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Dr. Philips in the News…

You ask…
the experts answer

Cathrin Voss of Calgary wins March’s Christian Dior prize for asking: I apply sunscreen every morning under my makeup. How can I keep from looking and feeling greasy? And is it necessary to reapply the sunscreen?
If you’re spending time outdoors, use an SPF 30 sunscreen. If you’re mostly indoors, however, Monique Normandeau, training and development manager at Christian Dior suggests an all-in-one foundation and sunscreen. Try: Christian Dior Teint Compact Lisse with SPF 15-a lightweight, cream-to-powder foundation-followed by Ultra- Mat, which mattifies your foundation and absorbs excessive sebum. If perspiring, reapply your SPF.

Q. I’m interested in whitening my teeth and confused by all the products that make the claim. Andrea, Burlington, Ont.
According to Dr. Edward Philips of The Studio for Aesthetic Dentistry in Toronto, there are two kinds of stains: extrinsic, from coffee, tea, red wine and smoking, and intrinsic, which are caused by aging. A proper dental cleaning should remove extrinsic stains but, for extreme cases, ask your hygienist to finish her cleaning with a prophy jet. If you still think your teeth are too dark or yellow, then, likely, you have intrinsic stains. Dr. Philips recommends treatment at your dental office. (Over-the-counter whiteners don’t contain enough carbamide peroxide or hydrogen peroxide to be effective, he says.) For ‘at-home" whitening, a tightly fitted, plastic mouth tray is made from a mold of your teeth, which you fill with a whitening solution. Depending on the product’s concentration, you wear the trays for 2-6 hours for 5-7 days. Cost: $250-$800. For "office-assisted" whitening, the dentist starts the process at his office by using a stronger product, which cuts down on the time you have to wear the trays at home. Cost: $450-$800. Finally, a laser is the only option-though it may take a few treatments or some follow up at-home whitening-that can give you immediate results in an hour or two. Cost: $1,200-1,500.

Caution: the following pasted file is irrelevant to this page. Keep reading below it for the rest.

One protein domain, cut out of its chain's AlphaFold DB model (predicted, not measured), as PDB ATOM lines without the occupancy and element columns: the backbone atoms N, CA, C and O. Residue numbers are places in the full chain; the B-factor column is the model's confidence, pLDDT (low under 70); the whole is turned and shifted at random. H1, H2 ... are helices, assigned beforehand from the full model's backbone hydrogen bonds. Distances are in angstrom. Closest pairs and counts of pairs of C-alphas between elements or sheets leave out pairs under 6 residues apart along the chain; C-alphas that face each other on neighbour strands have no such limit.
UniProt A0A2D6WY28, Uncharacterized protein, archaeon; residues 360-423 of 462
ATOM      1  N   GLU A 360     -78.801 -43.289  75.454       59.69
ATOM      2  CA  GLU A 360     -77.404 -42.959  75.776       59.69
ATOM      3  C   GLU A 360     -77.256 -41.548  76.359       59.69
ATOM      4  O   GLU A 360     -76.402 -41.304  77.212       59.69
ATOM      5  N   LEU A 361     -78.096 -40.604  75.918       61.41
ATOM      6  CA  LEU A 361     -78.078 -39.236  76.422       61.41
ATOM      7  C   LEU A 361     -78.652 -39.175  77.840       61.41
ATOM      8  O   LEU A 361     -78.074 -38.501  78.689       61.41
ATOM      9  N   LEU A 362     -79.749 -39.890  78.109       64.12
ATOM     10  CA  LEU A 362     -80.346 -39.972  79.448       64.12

Q. I have extremely curly hair because I’m black. I want to straighten it but no straighteners seem to work. Anonymous
Maybe you’re using a styling product meant to aid straightening, rather than a chemical relaxer. Or, your salon may not be using a strong enough chemical relaxer or leaving it on long enough. According to Buster Berkeley of Toronto’s Amorphous Hair Group, chemical relaxers come in regular, mild and super, and should be left on for up to 20 minutes and checked frequently. He assures us that if "super" is used, it will straighten the hair. Berkeley suggests you have a consultation first, so the stylist can examine the condition, texture and curl pattern of your hair. To minimize damage (you could affect the elasticity of the hair, which weakens it and creates breakage), Berkeley suggests that you leave a bit of cur then depend on your blow-dryer and flatiron to straighten it further.

Q. I dyed my hair blond and now it seems to take longer to dry. Does blond hair hold more moisture? Cheryl, Pembroke, Ont.
Ana Karzis, technical advisor for Aveda and technical director for Civello Salon/Spas, says it is not the blond colour, but that the hair has been made more porous due to the tinting process. "It’s thirsty," she says. A chemical component such as a permanent colour (tint), Karzis explains, swells up the hair cuticle so it is open and can alter the natural state of the hair, thereby allowing the new tone to be deposited. Because the natural pigments are altered, the hair has suffered a form of damage. Due to the change in the porosity level, "it acts like a sponge," says Karzis. "It’s dehydrated, so any moisture that’s goes on to the hair, it holds on to longer."